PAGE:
I’m not going to agree to a deal that protects $200 billion in excess payments for pharmaceutical industries and refusing to count that while cutting over 100,000 schoolteachers and assistants' jobs, 30,000 law enforcement officers' jobs cut across the entire United States of America.
And I'm not going to agree to a deal that protects wealthy tax cheats and crypto traders while putting food assistance at risk for... nearly 1 million Americans.
"It's time for Republicans to accept that there is no bipartisan deal to be made solely... on their partisan terms," Biden added, while also declaring that "America has never defaulted... on our debt, and it never will."
However, Treasury Secretary Janet Yellen has warned that if Congress doesn't raise the debt limit soon, the federal government could run out of money to pay its bills by June 1. Growing fears of a default have prompted some legal scholars and progressive lawmakers to pressure Biden to stop negotiating with GOP hostage-takers and invoke the 14th Amendment to the U.S. Constitution, which says in part that "the validity of the public debt... shall not be questioned."
Among them is Sen. Bernie Sanders (I-Vt.), who wrote in a Sunday email to supporters: "In a manner that is unprecedented and incredibly reckless and cruel, these Republicans have hijacked the debt ceiling process. Their position: If the Congress does not agree to impose savage cuts on the needs of working people, the elderly, the children, the sick, and the poor, they will push the U.S. government to default on its debt. In other words, they are prepared to wreck our economy if they don't get their way."
"In my view, President Biden has the authority and the responsibility under the 14th Amendment of the Constitution to make sure that we continue to pay our bills. The language in that amendment is quite clear," Sanders said, urging anyone who agrees to sign a petition "calling on President Biden to exercise that authority in order to protect the country from the savage Republican budget."
In response to a reporter's question Sunday, Biden said that "I'm looking at the 14th Amendment, as to whether or not we have the authority. I think we have the authority. The question is: Could it be done and invoked in time that it... would not be appealed and, as a consequence, pass the date in question, and still default on the debt? That's a question that I think is unresolved."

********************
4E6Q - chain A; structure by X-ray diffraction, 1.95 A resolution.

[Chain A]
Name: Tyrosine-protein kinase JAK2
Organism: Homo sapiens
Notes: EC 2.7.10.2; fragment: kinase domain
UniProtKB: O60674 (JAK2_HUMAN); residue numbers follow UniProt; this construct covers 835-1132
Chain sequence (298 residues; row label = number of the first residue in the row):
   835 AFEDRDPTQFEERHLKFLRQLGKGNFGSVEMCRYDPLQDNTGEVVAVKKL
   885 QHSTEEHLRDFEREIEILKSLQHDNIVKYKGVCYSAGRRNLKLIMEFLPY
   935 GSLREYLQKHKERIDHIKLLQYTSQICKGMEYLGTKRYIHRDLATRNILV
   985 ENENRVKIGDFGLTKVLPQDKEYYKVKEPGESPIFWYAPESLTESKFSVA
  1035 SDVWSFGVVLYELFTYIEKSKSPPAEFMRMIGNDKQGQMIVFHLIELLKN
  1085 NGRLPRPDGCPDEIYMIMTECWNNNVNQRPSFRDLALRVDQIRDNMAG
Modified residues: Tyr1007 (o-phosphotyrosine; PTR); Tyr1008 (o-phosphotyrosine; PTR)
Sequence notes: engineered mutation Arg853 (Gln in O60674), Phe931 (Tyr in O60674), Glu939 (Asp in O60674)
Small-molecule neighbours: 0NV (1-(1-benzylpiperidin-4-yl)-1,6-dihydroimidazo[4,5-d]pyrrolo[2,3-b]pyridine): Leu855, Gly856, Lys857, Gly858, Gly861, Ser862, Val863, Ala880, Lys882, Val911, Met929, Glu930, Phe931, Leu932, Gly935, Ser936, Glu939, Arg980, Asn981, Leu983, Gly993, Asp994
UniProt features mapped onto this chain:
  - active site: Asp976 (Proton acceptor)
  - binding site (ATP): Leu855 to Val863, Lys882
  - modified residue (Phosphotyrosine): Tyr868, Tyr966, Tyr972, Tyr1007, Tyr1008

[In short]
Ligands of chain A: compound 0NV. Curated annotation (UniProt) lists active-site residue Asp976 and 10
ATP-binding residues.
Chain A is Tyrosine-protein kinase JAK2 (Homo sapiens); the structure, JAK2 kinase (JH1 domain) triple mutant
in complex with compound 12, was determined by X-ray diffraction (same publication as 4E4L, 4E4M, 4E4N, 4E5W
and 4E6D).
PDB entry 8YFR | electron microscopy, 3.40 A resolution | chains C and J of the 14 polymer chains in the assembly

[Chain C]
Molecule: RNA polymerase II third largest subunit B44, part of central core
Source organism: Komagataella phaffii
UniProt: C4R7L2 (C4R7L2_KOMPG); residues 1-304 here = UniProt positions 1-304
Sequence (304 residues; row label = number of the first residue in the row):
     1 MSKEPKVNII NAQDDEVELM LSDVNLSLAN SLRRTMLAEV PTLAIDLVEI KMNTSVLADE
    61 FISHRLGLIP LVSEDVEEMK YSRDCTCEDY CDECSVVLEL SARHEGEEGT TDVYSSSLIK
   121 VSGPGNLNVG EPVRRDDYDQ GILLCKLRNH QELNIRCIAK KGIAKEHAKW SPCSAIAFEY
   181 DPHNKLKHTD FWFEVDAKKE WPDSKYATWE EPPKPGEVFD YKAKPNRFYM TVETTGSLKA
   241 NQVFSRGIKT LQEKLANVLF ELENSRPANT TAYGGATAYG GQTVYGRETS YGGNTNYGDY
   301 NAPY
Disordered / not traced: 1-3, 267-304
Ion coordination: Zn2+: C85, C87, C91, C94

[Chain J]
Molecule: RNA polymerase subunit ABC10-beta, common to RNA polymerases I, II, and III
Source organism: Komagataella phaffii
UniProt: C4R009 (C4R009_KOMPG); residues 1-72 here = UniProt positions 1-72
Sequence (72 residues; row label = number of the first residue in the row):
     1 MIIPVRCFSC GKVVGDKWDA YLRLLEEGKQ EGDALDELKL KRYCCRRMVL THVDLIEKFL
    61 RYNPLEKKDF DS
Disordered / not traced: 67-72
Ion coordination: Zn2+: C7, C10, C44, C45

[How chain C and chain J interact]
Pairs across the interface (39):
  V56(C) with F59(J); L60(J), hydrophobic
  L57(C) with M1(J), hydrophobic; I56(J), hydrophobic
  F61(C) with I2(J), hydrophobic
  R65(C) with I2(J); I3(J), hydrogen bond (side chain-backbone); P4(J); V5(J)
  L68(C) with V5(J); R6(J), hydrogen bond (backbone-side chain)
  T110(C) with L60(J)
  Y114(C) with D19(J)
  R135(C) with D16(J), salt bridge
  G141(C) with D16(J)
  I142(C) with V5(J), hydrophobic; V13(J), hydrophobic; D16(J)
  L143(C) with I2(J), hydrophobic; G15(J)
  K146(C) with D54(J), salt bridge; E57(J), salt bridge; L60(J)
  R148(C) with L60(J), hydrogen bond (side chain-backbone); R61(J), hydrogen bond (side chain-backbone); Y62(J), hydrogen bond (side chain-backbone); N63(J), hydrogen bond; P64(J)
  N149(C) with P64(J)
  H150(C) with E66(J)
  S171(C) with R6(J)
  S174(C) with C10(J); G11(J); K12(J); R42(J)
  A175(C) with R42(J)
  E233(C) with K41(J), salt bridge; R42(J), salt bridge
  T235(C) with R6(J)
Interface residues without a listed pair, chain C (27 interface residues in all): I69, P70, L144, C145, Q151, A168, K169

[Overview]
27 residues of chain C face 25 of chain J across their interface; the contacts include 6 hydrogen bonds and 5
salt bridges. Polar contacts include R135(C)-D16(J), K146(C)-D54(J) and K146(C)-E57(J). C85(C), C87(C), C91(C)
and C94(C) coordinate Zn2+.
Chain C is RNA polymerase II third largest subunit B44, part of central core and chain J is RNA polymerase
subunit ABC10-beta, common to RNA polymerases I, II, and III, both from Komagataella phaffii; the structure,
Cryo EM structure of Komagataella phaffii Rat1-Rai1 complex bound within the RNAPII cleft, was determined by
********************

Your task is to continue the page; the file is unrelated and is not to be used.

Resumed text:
The American Prospect executive editor David Dayen suggested in a pair of tweets that rather than inquiring if Biden will invoke the 14th Amendment, journalists should be asking how he plans to respond to an existing lawsuit that involves it.
\u201cA good question from the Gang of 500, instead of "will you invoke the 14th amendment" (which is not how it works) is "you've been served, how will you respond?"\u201d— David Dayen (@David Dayen) 1684678216
Earlier this month, lawyers for the National Association of Government Employees (NAGE)—which represents roughly 75,000 workers across federal agenices—filed a suit against Biden and Yellen in the U.S. District Court for the District of Massachusetts.
NAGE, which has endorsed Biden for reelection in 2024, aims to have the debt ceiling law declared unconstitutional, and on Friday—after Dayen publicly pointed out lack of progress with the case—the union's legal team requested emergency action by the court.
Meanwhile, Politicoreported Friday that some Biden aides fear invoking the 14th Amendment "would trigger a pitched legal battle, undermine global faith in U.S. creditworthiness, and damage the economy," and "officials have warned that even the appearance of more seriously considering the 14th Amendment could blow up talks that are already quite delicate."
After departing Japan on Sunday, Biden spoke with McCarthy by phone from Air Force One. Following the call, the GOP speaker confirmed plans to meet with the president on Monday but also said that "my position has not changed."
Sanders, in his email Sunday, wrote that "Republicans' willingness to hold the world's economy hostage to their draconian and cruel demands, and their refusal to consider one penny in new revenue from the wealthy and large corporations, has made it seemingly impossible to enact a bipartisan budget deal at this time."
"The debt ceiling is about paying money that has already been appropriated and spent. It has nothing to do with future budgets and future spending," he stressed. "And throughout the history of our country, the U.S. government has always done what it is supposed to do—we pay our debts."